The NCAA transfer portal helped Texas add some depth at catch, landing Texas A&M’s Kimble Schuessler, who only appeared in three games for the Aggies, but was an excellent hitter in high school at Llano, batting .400 as a senior and .470 as a junior.
Traditionally, the Longhorns have featured a big right-handed pitcher with dominant stuff on Friday, a mold that Madden fit last year. To start out the 2022 season, Pierce is turning to left-hander Pete Hansen, who decidedly does not fit that mold.
Hansen was a freshman All-American last season with a 9-1 record and a 1.88 ERA in 91 innings pitched, striking out 80 batters to only 23 walks and holding opponents to a .201 batting average against. But he also began the season in the weekday rotation after not pitching much in the fall and a preseason bout of COVID impacted his velocity while his release point moved higher and towards his head, altering the shape of his pitches.
By the end of the year, Hansen was the Sunday starter and pitching at a high level. This year, Hansen has gained 10 pounds of muscle and enters the season in a much better spot physically and mechanically with his velocity ticking up once again.
The Californian starts in the Friday role in part because of his ability to eat up innings to preserve the bullpen, a similar quality possessed by right-hander Tristan Stevens, back for a sixth season of college baseball with a chip on his shoulder after going undrafted. A power sinkerballer with an ability to pitch to contact, Stevens was 11-3 last year, winning seven straight starts between March 13 and April 24, and finished with a 3.31 ERA and 77 strikeouts in 111.1 innings pitched.
Sophomore Tanner Witt, the Sunday starter, fits the traditional profile of a Friday starter for Texas better than Hansen and Stevens, but Pierce doesn’t yet feel confident in his ability to pitch deep in games, in part because Witt served as a middle reliever last season and in part because he tends to get deeper into counts than Hansen and Stevens. A physical 6’5, 215-pounder, Witt was 5-0 last season with 73 strikeouts in 57.0 innings pitched.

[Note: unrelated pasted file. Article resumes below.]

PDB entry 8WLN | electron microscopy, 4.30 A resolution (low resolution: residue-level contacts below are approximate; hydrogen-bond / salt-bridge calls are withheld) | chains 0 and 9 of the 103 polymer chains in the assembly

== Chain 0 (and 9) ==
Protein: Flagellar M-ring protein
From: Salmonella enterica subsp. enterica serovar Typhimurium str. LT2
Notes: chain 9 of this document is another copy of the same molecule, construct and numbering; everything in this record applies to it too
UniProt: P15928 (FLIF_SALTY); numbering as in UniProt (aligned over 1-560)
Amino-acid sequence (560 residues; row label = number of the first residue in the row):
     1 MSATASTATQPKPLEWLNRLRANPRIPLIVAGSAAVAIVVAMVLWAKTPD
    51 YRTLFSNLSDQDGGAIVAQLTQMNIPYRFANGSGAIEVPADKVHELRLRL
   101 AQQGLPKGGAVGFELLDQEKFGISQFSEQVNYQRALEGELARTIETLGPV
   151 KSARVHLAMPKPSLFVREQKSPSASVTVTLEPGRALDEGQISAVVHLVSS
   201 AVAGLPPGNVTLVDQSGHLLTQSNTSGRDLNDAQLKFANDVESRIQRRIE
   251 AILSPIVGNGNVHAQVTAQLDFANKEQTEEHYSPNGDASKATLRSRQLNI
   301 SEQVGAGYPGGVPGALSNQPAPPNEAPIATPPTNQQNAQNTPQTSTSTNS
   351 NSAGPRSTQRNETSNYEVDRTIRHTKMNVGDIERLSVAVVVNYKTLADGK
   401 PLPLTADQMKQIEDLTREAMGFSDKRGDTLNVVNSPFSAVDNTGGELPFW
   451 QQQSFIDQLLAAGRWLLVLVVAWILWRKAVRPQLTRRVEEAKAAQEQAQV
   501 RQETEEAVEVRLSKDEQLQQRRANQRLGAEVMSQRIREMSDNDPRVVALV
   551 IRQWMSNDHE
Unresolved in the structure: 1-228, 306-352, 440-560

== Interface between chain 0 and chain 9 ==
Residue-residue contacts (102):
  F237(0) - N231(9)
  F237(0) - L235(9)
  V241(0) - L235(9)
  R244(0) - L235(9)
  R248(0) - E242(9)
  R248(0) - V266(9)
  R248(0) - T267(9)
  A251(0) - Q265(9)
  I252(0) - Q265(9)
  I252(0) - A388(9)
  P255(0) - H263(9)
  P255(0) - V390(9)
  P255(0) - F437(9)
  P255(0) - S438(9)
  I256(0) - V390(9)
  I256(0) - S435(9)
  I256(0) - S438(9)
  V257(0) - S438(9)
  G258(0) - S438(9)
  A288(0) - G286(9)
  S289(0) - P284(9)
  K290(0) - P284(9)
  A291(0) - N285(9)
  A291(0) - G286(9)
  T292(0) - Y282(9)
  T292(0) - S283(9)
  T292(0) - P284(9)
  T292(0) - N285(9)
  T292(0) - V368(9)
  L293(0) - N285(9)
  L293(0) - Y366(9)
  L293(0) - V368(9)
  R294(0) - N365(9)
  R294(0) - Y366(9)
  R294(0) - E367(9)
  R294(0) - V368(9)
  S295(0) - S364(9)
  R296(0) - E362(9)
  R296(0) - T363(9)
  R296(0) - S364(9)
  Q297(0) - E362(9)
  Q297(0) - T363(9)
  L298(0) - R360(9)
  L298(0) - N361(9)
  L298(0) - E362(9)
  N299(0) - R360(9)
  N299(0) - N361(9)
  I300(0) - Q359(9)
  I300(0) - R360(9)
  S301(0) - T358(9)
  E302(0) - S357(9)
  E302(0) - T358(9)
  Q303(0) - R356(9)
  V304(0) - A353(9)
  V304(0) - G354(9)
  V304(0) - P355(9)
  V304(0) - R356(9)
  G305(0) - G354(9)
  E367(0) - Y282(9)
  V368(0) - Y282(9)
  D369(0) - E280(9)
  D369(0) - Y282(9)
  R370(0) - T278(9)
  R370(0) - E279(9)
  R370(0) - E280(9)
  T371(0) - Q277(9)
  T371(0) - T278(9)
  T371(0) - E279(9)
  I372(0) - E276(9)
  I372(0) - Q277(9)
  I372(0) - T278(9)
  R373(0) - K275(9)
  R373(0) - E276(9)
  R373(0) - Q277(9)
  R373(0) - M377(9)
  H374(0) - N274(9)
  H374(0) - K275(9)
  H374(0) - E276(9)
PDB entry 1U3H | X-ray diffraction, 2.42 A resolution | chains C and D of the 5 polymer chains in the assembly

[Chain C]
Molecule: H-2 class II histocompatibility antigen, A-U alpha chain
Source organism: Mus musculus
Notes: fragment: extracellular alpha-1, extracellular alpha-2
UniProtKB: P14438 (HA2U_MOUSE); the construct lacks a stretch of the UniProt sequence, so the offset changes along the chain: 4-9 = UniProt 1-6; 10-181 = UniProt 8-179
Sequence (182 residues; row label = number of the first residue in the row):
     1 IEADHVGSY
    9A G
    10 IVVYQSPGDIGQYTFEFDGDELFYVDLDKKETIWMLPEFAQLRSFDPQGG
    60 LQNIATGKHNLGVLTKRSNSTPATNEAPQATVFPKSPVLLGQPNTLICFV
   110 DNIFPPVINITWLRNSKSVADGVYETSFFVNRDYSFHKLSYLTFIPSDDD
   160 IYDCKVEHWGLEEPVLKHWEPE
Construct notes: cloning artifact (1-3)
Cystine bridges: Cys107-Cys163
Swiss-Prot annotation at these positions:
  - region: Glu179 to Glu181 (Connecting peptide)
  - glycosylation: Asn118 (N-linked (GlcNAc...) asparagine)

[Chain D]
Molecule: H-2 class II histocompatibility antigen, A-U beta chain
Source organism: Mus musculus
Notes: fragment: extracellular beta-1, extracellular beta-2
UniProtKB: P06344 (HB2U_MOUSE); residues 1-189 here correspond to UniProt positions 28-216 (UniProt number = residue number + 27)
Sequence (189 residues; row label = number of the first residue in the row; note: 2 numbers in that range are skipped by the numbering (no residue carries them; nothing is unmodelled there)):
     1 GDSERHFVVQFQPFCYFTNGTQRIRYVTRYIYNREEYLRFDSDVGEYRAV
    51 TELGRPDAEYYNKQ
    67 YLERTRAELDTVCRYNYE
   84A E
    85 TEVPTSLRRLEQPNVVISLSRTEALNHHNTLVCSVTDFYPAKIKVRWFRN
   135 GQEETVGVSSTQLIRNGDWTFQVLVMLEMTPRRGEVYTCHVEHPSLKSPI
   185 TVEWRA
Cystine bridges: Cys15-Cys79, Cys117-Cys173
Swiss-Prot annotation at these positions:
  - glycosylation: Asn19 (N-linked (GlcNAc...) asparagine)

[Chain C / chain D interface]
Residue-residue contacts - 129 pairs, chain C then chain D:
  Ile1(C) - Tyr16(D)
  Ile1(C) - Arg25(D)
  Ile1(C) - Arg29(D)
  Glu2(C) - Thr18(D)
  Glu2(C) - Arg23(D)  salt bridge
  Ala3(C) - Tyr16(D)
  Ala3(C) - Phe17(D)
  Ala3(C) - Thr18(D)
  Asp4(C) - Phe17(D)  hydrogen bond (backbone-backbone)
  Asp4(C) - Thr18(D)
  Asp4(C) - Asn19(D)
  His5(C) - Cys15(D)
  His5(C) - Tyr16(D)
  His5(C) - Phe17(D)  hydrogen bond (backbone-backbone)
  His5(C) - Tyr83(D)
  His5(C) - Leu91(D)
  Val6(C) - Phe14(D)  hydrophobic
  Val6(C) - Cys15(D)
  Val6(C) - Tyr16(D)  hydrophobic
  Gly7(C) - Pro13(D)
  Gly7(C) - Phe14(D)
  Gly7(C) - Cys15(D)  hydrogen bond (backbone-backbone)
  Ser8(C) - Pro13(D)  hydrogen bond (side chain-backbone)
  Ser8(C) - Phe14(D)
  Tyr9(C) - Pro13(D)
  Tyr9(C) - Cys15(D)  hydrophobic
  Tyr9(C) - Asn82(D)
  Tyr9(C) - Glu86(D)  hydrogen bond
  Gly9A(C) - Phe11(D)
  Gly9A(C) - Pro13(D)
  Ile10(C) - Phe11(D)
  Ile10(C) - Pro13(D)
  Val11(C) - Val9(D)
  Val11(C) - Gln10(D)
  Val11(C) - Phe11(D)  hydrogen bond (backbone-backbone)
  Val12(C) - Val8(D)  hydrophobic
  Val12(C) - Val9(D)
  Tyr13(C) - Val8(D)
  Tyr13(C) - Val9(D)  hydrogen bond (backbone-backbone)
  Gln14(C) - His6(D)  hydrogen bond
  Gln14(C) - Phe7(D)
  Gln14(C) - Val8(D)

Multiple pitchers may receive opportunities during the week, including freshman left-hander Ace Whitehead, freshman right-hander Josh Stewart, and sophomore left-hander Lucas Gordon.
Stewart is known for a fastball that reaches into the mid-90s with a high spin rate and an effective changeup. He was inconsistent at times as a senior, hurting his draft stock, but could also serve as a middle reliever on the weekend. The goal with Stewart is to put him in positions to succeed early in the season to build his confidence and ease his transition to college baseball.
Gordon was effective in 19 appearances with one start in 2021, posting a 3.32 ERA and one save in 21.2 innings pitched with 19 strikeouts.
With Witt moving into the rotation and Quintanilla now playing professional baseball, Texas has two important holes to fill as Pierce tries to get the ball to sophomore closer Aaron Nixon.
A freshman All-American last year, Nixon totaled nine saves in 27 appearances, holding opponents to a .211 batting average against and striking out 35 batters in 34.0 innings. Nicknamed Quadzilla, Nixon is known for his bulldog mentality on the mound and should be one of the nation’s better closers.
The Longhorns have plenty of options to fill the setup roles with plenty of buzz surrounding redshirt freshman right-hander Travis Sthele.
“He missed last year because of elbow surgery and now he’s going to come back and eat up a lot of really big innings for us this year,” Hansen said. “His mental approach to the game is second-to-none, and he’s one of the hardest workers I’ve really been around, too.”
A 6’0, 198-pounder from San Antonio Reagan, Sthele is known as a power pitcher with a plus changeup.
Redshirt freshman right-hander Andre Duplantier also returns after missing the 2021 season due to elbow surgery. In eight promising appearances in 2020, Duplantier struck out 13 batters over 9.0 innings and held opponents to a .129 batting average with a three-pitch mix.
The relief rotation will also feature three “big, electric arms,” as Pierce called them — redshirt sophomore right-hander Jared Southard, redshirt junior right-hander Daniel Blair, and redshirt sophomore right-hander Zane Morehouse.
Southard struggled in three appearances as a freshman before flashing in 12 appearances last season, mostly against midweek opponents, striking out 16 batters in 10.0 innings without allowing any runs, earned or unearned.
A transfer from Winthrop, Blair struggled with his control as a starter, but is capable of striking out opponents hitters could become a valuable asset if he can command his pitches better.
With 126 strikeouts in 80 innings for Dyersburg State last season, Morehouse has a devastating curveball PIerce called the nastiest pitch on the entire team, high praise considering the pitching quality on the Forty Acres.
Texas opens the season with a three-game series at UFCU Disch-Falk Field with first pitch on Friday at 6:30 p.m. Central on Longhorn Network. The Owls replaced Matt Bragga after compiling a 51-76-1 record over three disappointing season, hiring Jose Cruz Jr., who has retooled the roster with transfers and freshmen.
Current students will receive free admission, with free pizza for the first 400 students and free shirts for the first 250 students.